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1 hour ago, IStream said:

As has been mentioned, once you've gotten the part ground to fit and then sanded to get the sharp edges and corners off, it's not much more work to get it to shiny and it helps keep corrosion at bay. However, having gone to the trouble I'm surprised he's not lacquering them before installation to keep them that way. It's cheap and easy to do, holds up well, and can be re-done when needed without much effort. 

Maybe comment on his video.  He does read them.  It's a good idea.

 

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Yeah, I don't do that because YouTube doesn't allow anonymous comments. Also, with all the floors installed, it's probably too late anyway. 

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Final lodging knee cast, not with a bit of fire & chaos. Money in the bank!

https://www.youtube.com/watch?v=6iJE0CP1uUI

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EPISODE 83. We have finished casting! In this episode, the final lodging knee is cast by Daniel - his first time pouring the molten bronze, and not without a little bit of fire & chaos! After a celebration, we work on installing the last of the bronze floors, planing the planking stock, and riveting the first lodging knee into the deck frame of the boat. Backtrack, like the rest of us, is unimpressed with yet more grinding.

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13 hours ago, t.rex said:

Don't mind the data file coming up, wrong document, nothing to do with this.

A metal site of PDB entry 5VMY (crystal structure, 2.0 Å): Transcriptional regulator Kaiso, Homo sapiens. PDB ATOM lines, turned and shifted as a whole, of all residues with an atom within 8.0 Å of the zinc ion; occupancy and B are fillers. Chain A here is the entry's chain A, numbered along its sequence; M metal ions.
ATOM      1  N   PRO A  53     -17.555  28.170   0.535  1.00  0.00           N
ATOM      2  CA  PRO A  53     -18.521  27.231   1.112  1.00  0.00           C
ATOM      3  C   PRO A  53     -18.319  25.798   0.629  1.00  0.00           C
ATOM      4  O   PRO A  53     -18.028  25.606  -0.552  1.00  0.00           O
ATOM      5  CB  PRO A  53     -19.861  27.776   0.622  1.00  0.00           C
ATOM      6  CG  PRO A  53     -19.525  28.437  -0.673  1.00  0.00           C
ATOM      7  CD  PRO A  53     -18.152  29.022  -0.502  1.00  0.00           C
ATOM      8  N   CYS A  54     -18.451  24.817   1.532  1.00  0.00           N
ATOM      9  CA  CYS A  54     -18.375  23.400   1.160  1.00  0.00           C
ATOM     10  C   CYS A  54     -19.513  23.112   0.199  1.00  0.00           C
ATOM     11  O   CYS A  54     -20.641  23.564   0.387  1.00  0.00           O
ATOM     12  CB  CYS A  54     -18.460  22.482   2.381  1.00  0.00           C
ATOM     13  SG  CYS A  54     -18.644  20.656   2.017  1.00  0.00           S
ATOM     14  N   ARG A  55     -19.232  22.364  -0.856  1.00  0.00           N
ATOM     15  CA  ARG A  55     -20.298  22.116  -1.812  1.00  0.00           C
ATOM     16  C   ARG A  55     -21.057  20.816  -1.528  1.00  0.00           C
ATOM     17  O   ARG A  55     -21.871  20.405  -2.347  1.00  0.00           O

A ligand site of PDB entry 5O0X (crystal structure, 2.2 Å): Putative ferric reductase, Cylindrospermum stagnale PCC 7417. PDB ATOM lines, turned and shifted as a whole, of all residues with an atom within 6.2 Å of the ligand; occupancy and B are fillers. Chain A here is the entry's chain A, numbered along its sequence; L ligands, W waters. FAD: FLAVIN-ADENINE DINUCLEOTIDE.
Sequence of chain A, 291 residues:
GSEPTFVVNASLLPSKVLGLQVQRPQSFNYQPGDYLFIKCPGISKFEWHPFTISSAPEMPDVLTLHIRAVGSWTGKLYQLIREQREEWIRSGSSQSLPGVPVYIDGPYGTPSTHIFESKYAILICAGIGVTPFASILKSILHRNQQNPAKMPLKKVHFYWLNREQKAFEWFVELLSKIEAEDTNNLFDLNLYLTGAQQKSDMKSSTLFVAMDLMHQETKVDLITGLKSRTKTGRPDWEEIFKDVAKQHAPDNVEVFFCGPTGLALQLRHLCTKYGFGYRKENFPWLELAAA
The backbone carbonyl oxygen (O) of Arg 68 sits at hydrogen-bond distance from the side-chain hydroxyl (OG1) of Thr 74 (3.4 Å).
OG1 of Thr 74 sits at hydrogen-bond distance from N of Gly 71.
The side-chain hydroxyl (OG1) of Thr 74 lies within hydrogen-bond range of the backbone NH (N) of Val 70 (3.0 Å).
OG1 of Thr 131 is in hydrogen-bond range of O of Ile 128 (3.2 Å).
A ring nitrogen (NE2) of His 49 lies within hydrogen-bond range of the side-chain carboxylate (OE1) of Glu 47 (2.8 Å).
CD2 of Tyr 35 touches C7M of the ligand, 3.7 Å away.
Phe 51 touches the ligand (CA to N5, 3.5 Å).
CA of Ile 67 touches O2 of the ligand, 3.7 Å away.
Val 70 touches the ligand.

EPISODE 83

Future Owners ..... :o

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13 minutes ago, Mid said:

Future Owners ..... :o

I think Leo is just being realistic in his prospects of keeping ownership of Tally Ho long term. Once the build is done, the youtube/patreon income will inevitably start declining - since I don't think either he or his girlfriend are the types to start emulating La Vagabonde...

So I think he'll spend a some time sailing her back to the UK, then set up his own yard somewhere and put Tally Ho on the market. She should help him to raise a nice starting capital.

On the other hand, I may be wrong and he is thinking about the future owners, oh, maybe 60 years from now! :D

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He's clearly taking the long view. Tally Ho is 110 years old and the work he's doing could easily buy her another 110. Unless he's a lot younger than he looks and unless medical science takes some pretty big leaps in the next few decades, there will be a future owner whether or not he ever sells her.

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EPISODE 84. At long last all the bronze hanging knees, lodging knees, breasthooks and floors are fastened into the boat! In this video we show the final parts of the process, including some welding of the most unusually shaped knees. We also do some more preparation for planking - planing more of the huge boards and finishing the line-out. In other news, Backtrack gets some slick threads, and Pancho shows a hint of halloween evil…

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EPISODE 85. After a much-needed week off, we head back into the yard and begin the next stage of the rebuild - making and fitting planks! The last stages of the lining-out are completed first, and then templates are made and transferred to the wide boards of Wana that make up our planking stock. After the planks are cut they get various bevels before being hung and fastened to the boat! Meanwhile all the planking marks are transferred to the other side of the boat, the knees get one last polish, and we mill up some Purpleheart to be used for Butt Blocks.

 

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He did mention on one of the videos several months ago that he wont have a tracker on the boat.  I bet good money he will disappear with it for a few years, only an occasional spotting.